The US dollar index (DXY), which tracks the dollar’s strength against a basket of currencies, rose to the highest level since March on Thursday. The surge was fueled by new economic data reports in the US, which showed that wholesale inflation growth exceeded expectations. Meanwhile, the European Central Bank (ECB) raised interest rates again, pushing the euro lower against the greenback.
US Dollar Strengthens on Higher-Than-Expected Wholesale Inflation
The US dollar index rose to a 6-month high on Thursday as fresh economic data in the US and Europe propped up the greenback. The DXY climbed to 105.28, the highest since March, before slightly retreating to 105.16.
The upswing comes after the US Bureau of Labor Statistics disclosed the latest PPI data, showing wholesale inflation rose more than anticipated in August. Notably, the PPI jumped 0.7% monthly, compared to economists’ estimates and July’s reading of 0.4%. Year-over-year, the index surged to 1.6%, up from 0.8% in July and above the estimated 1.2%.
The annual core PPI slowed to 2.2%, in line with expectations. The figure was below the 2.4% in the month prior.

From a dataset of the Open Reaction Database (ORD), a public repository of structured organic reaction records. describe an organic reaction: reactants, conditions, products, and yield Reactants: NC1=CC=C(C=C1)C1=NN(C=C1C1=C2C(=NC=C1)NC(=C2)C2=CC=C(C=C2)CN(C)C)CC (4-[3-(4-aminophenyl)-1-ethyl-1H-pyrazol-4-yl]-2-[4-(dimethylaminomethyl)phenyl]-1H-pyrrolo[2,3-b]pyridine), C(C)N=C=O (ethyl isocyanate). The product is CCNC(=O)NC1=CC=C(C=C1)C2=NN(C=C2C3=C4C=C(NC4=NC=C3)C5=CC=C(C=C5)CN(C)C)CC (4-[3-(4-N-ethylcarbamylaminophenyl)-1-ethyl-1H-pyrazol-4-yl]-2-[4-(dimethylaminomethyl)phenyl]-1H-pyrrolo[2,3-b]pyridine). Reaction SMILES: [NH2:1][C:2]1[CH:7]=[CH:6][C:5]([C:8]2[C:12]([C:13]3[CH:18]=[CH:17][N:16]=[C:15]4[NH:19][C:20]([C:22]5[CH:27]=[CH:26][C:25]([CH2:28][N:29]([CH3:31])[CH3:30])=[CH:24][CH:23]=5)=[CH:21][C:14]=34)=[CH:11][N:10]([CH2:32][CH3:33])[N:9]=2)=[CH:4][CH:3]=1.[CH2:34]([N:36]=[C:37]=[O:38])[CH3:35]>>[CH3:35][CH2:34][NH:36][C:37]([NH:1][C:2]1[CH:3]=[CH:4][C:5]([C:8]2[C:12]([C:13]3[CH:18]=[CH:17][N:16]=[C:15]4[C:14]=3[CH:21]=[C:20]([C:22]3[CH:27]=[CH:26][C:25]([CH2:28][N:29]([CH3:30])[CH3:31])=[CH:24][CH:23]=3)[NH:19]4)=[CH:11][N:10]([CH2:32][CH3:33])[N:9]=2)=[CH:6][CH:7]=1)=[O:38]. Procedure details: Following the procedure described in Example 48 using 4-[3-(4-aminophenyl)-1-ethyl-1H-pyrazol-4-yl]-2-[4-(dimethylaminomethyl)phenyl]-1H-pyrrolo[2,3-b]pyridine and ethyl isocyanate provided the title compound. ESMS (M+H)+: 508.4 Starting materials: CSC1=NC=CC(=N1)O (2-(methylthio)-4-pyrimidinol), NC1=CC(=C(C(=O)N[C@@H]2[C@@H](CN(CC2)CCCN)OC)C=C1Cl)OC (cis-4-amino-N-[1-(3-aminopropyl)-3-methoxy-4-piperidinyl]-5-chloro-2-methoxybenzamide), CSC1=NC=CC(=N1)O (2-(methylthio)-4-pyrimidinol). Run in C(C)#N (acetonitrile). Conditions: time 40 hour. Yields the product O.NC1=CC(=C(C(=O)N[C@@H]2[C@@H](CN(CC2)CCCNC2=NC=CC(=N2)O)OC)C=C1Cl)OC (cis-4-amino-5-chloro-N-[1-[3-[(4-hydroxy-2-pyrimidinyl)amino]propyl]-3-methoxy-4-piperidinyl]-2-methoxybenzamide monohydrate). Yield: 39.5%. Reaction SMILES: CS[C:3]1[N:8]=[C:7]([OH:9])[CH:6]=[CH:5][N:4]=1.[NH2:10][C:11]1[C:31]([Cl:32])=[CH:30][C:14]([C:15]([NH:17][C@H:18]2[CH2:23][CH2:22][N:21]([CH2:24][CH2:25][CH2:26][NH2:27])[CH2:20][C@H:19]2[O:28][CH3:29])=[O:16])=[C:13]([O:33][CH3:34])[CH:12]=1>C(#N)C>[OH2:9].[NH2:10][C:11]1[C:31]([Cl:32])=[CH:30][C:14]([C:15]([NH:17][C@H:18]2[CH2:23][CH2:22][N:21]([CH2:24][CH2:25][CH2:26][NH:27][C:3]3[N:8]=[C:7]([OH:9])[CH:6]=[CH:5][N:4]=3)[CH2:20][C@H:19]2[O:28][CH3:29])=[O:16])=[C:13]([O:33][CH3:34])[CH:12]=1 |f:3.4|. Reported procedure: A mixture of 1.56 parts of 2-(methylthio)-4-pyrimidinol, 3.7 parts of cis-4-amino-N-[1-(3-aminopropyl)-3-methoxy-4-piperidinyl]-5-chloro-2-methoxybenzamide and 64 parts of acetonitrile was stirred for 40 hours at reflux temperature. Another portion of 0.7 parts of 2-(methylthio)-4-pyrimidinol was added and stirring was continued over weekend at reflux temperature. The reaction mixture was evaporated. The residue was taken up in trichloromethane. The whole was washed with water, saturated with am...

Meanwhile, US retail sales exceeded expectations at 0.6% in August, compared to the consensus estimates and the July print of 0.2% and 0.5%, respectively.
ECB Raises Interest Rates to Record Levels Amid Sticky Inflation
Elsewhere, the ECB hiked its key interest rate to a new record high, considered the bank’s final hawkish move in its more than year-long campaign against 4-decade high inflation. In addition, the ECB hiked its inflation forecast for the eurozone, saying it now expects prices to diminish more slowly toward its desired 2% target over the following two years, trimming expectations for economic growth.
“Based on its current assessment, the Governing Council considers that the key ECB interest rates have reached levels that, maintained for a sufficiently long duration, will make a substantial contribution to the timely return of inflation to the target.”
– the ECB stated.
Considering the update in projections, the ECB now estimates inflation levels to sit at 5.6% in 2023, 3.2% in 2024, and 2.1% in 2025. In August, the consumer price index (CPI) for the 20 countries that use the euro as official currency was 5.3%, unchanged from the July report.
In the meantime, the US Federal Reserve is very unlikely to raise interest rates in September despite a stronger-than-anticipated CPI report on Wednesday.
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